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Chronic Trichuris muris Infection in C57BL/6 Mice Causes Significant Changes in Host Microbiota and Metabolome: Effects Reversed by Pathogen Clearance.

Houlden A, Hayes KS, Bancroft AJ, Worthington JJ, Wang P, Grencis RK, Roberts IS - PLoS ONE (2015)

Bottom Line: Communities were profiled using DGGE, 454 pyrosequencing, and metabolomics.This impact was dominated by a reduction in the diversity and abundance of Bacteroidetes, specifically Prevotella and Parabacteroides.This reflects the highly regulated chronic response and potential lasting immunological consequences of dysbiosis in the microbiota.

View Article: PubMed Central - PubMed

Affiliation: Faculty of Life Sciences, University of Manchester, Manchester, M13 9PT, United Kingdom.

ABSTRACT
Trichuris species are a globally important and prevalent group of intestinal helminth parasites, in which Trichuris muris (mouse whipworm) is an ideal model for this disease. This paper describes the first ever highly controlled and comprehensive investigation into the effects of T. muris infection on the faecal microbiota of mice and the effects on the microbiota following successful clearance of the infection. Communities were profiled using DGGE, 454 pyrosequencing, and metabolomics. Changes in microbial composition occurred between 14 and 28 days post infection, resulting in significant changes in α and β- diversity. This impact was dominated by a reduction in the diversity and abundance of Bacteroidetes, specifically Prevotella and Parabacteroides. Metabolomic analysis of stool samples of infected mice at day 41 showed significant differences to uninfected controls with a significant increase in the levels of a number of essential amino acids and a reduction in breakdown of dietary plant derived carbohydrates. The significant reduction in weight gain by infected mice probably reflects these metabolic changes and the incomplete digestion of dietary polysaccharides. Following clearance of infection the intestinal microbiota underwent additional changes gradually transitioning by day 91 towards a microbiota of an uninfected animal. These data indicate that the changes in microbiota as a consequence of infection were transitory requiring the presence of the pathogen for maintenance. Interestingly this was not observed for all of the key immune cell populations associated with chronic T. muris infection. This reflects the highly regulated chronic response and potential lasting immunological consequences of dysbiosis in the microbiota. Thus infection of T. muris causes a significant and substantial impact on intestinal microbiota and digestive function of mice with affects in long term immune regulation.

No MeSH data available.


Related in: MedlinePlus

NMDS analysis of bacterial communities in stool samples assessed by 454 pyrosequencing at individual time-points:Comparisons were made between the groups Naïve, naïve antihelminthic treated, infected antihelminthic treated and Infected, in order of dark blue, light blue, orange, red. a) Day 0 there were no significant differences, b) day 28 & c) day 41, naïve and naïve antihelminthic treated were significantly different to infected and infected antihelminthic treated (p < 0.0083), D91 all significantly different (p < 0.0083). Axis represent scale for Euclidian distance between samples centred on zero, Stress indicates the quality of fit of data (>0.2 is a good fit).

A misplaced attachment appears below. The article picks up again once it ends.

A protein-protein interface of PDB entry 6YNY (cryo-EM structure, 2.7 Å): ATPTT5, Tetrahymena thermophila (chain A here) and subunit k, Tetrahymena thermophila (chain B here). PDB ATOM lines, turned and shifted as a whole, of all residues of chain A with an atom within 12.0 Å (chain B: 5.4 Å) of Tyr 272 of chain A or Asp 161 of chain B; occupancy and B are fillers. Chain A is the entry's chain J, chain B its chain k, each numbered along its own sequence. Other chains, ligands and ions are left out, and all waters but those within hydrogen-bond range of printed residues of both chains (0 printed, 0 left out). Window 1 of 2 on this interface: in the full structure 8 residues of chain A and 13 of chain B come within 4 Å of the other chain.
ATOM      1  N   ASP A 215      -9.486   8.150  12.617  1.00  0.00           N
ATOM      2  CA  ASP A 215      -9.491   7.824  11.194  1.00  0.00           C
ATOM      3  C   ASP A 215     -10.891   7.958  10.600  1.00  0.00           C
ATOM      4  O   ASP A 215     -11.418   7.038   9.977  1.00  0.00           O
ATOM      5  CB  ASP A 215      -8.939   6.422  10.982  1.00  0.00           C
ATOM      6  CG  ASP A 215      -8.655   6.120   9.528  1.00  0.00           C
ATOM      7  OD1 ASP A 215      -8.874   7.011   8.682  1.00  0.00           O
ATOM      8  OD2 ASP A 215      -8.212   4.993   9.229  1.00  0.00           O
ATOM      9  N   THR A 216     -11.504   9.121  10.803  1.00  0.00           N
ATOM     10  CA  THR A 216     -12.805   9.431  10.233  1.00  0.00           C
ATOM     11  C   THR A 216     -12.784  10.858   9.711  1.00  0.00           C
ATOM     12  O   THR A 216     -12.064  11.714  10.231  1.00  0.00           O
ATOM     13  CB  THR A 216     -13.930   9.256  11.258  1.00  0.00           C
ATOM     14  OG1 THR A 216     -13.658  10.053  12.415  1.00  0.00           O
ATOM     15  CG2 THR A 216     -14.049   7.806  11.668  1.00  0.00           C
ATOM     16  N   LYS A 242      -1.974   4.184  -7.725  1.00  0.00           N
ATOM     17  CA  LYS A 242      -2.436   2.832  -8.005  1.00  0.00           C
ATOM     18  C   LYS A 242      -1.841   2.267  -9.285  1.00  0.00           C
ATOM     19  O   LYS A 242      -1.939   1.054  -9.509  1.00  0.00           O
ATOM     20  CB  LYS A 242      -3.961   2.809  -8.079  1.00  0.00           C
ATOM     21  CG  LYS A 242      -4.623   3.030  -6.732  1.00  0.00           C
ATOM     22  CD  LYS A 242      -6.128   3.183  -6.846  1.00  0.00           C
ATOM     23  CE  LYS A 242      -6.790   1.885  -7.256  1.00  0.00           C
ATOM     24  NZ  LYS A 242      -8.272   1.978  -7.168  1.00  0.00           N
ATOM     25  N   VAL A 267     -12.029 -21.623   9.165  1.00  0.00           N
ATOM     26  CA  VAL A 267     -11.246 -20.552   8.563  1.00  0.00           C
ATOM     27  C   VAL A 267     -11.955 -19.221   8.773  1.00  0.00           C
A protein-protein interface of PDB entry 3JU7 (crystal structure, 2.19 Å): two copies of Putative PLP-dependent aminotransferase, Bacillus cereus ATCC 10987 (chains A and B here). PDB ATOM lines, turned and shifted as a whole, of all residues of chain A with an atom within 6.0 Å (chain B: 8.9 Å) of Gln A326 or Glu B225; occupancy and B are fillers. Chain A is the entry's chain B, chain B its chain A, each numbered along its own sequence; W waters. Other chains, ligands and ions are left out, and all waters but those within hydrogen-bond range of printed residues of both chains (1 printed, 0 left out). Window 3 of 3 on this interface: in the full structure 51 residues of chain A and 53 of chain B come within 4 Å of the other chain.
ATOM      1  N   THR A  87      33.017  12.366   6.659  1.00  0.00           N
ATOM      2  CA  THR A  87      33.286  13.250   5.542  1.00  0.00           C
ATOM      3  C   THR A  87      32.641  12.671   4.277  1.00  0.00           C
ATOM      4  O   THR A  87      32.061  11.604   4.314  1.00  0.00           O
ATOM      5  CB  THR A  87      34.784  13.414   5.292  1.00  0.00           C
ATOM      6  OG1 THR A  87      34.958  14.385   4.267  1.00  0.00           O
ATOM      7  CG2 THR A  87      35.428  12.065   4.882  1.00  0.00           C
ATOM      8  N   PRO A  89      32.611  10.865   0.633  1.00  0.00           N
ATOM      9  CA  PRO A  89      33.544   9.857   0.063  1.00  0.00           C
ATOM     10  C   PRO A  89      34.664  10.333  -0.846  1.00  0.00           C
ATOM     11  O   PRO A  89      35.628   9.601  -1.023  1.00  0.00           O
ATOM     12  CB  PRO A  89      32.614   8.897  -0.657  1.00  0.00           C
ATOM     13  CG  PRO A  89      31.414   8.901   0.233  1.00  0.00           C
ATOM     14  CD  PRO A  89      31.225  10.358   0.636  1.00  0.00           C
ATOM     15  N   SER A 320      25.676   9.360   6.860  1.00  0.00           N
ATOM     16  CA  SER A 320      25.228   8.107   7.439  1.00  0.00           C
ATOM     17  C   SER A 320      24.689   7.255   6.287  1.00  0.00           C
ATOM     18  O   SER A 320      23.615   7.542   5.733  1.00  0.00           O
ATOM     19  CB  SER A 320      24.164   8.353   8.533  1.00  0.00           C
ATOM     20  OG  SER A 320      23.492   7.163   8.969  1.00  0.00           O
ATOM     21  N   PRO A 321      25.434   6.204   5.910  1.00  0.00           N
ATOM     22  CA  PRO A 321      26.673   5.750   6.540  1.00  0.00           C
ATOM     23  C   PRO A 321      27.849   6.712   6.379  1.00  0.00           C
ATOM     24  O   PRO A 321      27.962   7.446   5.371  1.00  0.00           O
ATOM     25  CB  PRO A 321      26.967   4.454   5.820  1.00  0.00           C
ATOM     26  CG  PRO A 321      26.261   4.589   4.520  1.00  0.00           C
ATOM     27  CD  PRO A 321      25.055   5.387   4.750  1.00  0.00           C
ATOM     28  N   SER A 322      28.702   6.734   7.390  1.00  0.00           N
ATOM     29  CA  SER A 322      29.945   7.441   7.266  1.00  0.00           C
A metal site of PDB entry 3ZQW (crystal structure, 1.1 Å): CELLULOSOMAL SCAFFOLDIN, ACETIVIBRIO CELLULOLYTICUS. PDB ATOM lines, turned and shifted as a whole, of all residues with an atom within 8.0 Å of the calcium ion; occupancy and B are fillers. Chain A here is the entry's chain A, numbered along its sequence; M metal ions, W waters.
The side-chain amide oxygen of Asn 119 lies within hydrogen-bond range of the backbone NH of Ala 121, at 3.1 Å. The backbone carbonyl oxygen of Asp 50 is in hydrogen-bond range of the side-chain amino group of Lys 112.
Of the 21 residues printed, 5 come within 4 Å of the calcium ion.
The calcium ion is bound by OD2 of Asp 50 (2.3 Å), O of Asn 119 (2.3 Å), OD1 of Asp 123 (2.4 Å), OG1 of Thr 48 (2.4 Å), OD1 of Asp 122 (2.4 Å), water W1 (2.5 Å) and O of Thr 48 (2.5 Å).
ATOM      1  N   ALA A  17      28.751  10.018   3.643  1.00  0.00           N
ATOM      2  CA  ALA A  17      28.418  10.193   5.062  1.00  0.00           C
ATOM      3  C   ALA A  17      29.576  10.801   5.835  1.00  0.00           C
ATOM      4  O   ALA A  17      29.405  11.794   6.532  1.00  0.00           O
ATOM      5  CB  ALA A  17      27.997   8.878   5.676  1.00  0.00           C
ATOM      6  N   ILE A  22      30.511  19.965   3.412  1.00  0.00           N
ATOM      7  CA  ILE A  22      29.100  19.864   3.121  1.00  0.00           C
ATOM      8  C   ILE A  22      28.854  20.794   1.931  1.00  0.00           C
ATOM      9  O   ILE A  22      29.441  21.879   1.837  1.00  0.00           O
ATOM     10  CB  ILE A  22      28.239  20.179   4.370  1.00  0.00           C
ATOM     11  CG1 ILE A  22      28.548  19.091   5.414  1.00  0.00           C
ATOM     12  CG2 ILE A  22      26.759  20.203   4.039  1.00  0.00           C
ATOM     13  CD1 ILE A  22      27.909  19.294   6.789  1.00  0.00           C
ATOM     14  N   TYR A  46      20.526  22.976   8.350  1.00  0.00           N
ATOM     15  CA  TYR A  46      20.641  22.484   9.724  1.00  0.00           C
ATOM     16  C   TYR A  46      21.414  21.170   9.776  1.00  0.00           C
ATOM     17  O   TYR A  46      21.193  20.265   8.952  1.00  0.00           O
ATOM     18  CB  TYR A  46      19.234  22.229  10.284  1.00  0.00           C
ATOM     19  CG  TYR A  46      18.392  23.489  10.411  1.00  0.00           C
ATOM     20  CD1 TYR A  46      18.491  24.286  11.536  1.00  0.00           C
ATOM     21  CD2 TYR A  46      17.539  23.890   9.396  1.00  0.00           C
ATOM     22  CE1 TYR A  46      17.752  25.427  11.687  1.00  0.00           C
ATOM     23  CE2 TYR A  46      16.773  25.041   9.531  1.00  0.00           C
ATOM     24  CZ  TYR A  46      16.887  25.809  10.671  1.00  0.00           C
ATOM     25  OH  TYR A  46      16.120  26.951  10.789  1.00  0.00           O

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pone.0125945.g006: NMDS analysis of bacterial communities in stool samples assessed by 454 pyrosequencing at individual time-points:Comparisons were made between the groups Naïve, naïve antihelminthic treated, infected antihelminthic treated and Infected, in order of dark blue, light blue, orange, red. a) Day 0 there were no significant differences, b) day 28 & c) day 41, naïve and naïve antihelminthic treated were significantly different to infected and infected antihelminthic treated (p < 0.0083), D91 all significantly different (p < 0.0083). Axis represent scale for Euclidian distance between samples centred on zero, Stress indicates the quality of fit of data (>0.2 is a good fit).

Mentions: Bacterial Community composition was assessed by NMDS on the community composition on the rarefied OTU table to prevent bias by sequencing depth. This allowed the comparison of the compositional make up of communities to be compared between samples, over time. NMDS analysis demonstrated a clear shift in the microbial communities as a result of T. muris infection from day 28 separating away from the naive communities with the indication of the infected mebendazole treated communities returning towards a naive population by day 91 after clearance of the infection (Fig 6). Each treatment/cage was compared at each time point with Bonferoni correction to p < 0.0083. At day 0 (Fig 6A) the baseline start point, there was no significant differences between samples. At day 28 (Fig 6B) there was clear separation of infected mice from naïve mice, this separation continued at day 41 (Fig 6C) between Naïve treatments and Infected treatments with an increase distance between groups on NMDS. By 91 (Fig 6D) all samples were significantly different to one another. No cage differences were identified within groups at any time points.